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58 Eridani is located about 43.4 light-years (ly) from Sol. It lies in the northwestern corner of (4:47:36.3:-16:56:4.0, ICRS 2000.0) of Constellation Eridanus, the River. The star can be found: west of Zaurak (Gamma Eridani); southwest of Cursa (Beta Eridani) and Rigel (Beta Orionis); northwest of Mu, Alpha (Arneb), and Beta Leporis (Nihal); and southeast of Keid and Beid (Omicron2 and Omicron1 Eridani, respectively). As 58 Eridani has become one of the top 100 target stars for NASA's planned Terrestrial Planet Finder (TPF), images of this star and its position relative to the Milky Way in Earth's night sky are now available from the TPF-C team.
58 Eridani is a yellow-orange main sequence dwarf star of spectral and luminosity type G1-3 V. Similar to Sol (Giusa Cayrel de Strobel, 1996), this "Solar analogue" may have roughly the same mass, around 96 to 99 percent of its diameter (Pasinetti-Fracassini et al, 2001; Perrin and Karoji, 1987; and Johnson and Wright, 1983, page 655), and 96 percent of its luminosity. It appears to be around 97 percent as enriched than Sol in elements heavier than hydrogen ("metals") based on its abundance of iron (B.J. Taylor, 2003).
The star is considered to be a nearby, young Solar analogue -- with a spectral type from G0 to K2 and a coronal x-ray luminosity suggesting an age of less than 800 million years (Gaidos and Gonalez, 2002; and Eric J. Gaidos, 1998). Little 10-micron emission from silicate dust in a circumstellar disk around the star was found suggesting that 58 Eridani may be more than 400 million years old although significant excess infrared emission was detected (Gaidos and Koresko, 2003). The star has "a combination of differential rotation and concentration of starspot activity at different stellar latitudes from year to year" (Guidos et al, 2000, in pdf). Useful catalogue numbers and designations for the star include: 58 Eri, HR 1532, Gl 177, Hip 22263, HD 30495, BD-17 954, SAO 149888, and LTT 2088.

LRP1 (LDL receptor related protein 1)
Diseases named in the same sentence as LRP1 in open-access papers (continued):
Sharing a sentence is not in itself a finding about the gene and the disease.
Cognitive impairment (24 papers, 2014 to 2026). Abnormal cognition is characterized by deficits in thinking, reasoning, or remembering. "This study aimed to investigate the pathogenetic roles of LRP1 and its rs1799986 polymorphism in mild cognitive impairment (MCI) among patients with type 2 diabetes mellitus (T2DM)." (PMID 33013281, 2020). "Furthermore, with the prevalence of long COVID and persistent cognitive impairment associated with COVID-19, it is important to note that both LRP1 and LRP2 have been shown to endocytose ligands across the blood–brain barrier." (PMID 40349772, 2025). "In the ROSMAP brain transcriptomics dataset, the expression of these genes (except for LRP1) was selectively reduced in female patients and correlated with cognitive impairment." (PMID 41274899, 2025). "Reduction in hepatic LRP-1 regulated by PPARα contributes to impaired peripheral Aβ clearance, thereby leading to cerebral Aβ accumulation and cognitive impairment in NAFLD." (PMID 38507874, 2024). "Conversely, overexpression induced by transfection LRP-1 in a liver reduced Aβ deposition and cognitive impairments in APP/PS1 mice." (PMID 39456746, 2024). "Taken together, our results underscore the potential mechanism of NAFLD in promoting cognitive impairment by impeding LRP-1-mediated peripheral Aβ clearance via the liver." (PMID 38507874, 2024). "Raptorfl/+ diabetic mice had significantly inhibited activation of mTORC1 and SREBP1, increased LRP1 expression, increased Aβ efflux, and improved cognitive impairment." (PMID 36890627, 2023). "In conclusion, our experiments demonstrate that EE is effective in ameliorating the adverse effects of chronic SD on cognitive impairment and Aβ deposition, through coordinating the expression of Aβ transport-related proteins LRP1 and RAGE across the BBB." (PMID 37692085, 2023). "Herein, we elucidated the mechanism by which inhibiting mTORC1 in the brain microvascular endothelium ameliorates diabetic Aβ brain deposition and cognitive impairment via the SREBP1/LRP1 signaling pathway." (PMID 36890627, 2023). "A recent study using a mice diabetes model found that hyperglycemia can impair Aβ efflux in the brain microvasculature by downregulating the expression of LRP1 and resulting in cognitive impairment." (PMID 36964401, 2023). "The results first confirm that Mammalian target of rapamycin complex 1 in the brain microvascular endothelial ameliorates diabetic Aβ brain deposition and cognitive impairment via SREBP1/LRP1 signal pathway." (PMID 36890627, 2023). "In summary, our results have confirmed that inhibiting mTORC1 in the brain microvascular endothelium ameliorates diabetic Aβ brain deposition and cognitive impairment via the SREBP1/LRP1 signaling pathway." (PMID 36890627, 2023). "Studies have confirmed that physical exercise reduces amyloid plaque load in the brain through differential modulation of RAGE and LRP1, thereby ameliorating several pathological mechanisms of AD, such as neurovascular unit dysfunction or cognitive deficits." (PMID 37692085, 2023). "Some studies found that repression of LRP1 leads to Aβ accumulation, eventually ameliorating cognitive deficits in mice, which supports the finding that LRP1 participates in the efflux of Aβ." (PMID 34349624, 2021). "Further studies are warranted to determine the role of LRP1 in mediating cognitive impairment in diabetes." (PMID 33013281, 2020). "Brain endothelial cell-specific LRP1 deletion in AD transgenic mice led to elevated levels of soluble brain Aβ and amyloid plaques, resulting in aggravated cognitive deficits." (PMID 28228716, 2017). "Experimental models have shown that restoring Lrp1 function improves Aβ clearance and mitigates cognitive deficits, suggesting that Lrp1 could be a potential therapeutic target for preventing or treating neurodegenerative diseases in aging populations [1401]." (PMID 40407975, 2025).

An Earth-type planet with liquid water on its surface would require a stable orbit centered around 0.96 AU from 58 Eridani -- just under the orbital distance of Earth in the Solar System. Such a planet would have an orbital period lasting close to an Earth year. However, given its conjectured young age, an Earth-sized planet is not likely to have developed an oxygen-rich atmosphere but is likely to be under heavy bombardment by asteroids and comets. Astronomers are hoping to use NASA's Terrestrial Planet Finder (TPF) and the ESA's Darwin planned groups of observatories to search for a rocky inner planet in the so-called "habitable zone" (HZ) around 58 Eridani. As currently planned, the TPF will include two complementary observatory groups: a visible-light coronagraph to launch around 2014; and a "formation-flying" infrared interferometer to launch before 2020, while Darwin will launch a flotilla of three mid-infrared telescopes and a fourth communications hub beginning in 2015.
The following table includes all star systems known to be located within 10 light-years (ly), plus more bright stars within 10 to 20 ly, of 58 Eridani.
|Star System||Spectra &|
|L 736-30||M3 V||3.3|
|BD-21 1074 AB||M2 V |
|BD-11 916||M1 V||8.5|
|LP 833-42||M3.5 V||9.2|
|* plus bright stars *||. . .|
|Eta Leporis||F0-1 V-III||15|
|Gamma Leporis 2||F6-7 V |
|BD+04 701||F8 V||17|
|BD-04 1244||G2-4 V||18|
|10 Tauri 2?||F8-9 V-IV||19|
|Alpha Fornacis 2||F8 V-IV |
Up-to-date technical summaries on these stars can be found at: the Astronomiches Rechen-Institut at Heidelberg's ARICNS, and the Nearby Stars Database. Additional information may be available at Roger Wilcox's Internet Stellar Database.
Eridanus, the river, wends its way from the Hunter's foot of Orion then southwest to the southern circumpolar zone to enclose a larger area of sky than any other constellation. For more information on stars and other objects in Constellation Eridanus and an illustration, go to Christine Kronberg's Eridanus. Another illustration is available at David Haworth's Eridanus.
For more information about stars including spectral and luminosity class codes, go to ChView's webpage on The Stars of the Milky Way.
Note: Nominated as a "notable nearby star" by Ronald Botterweg.
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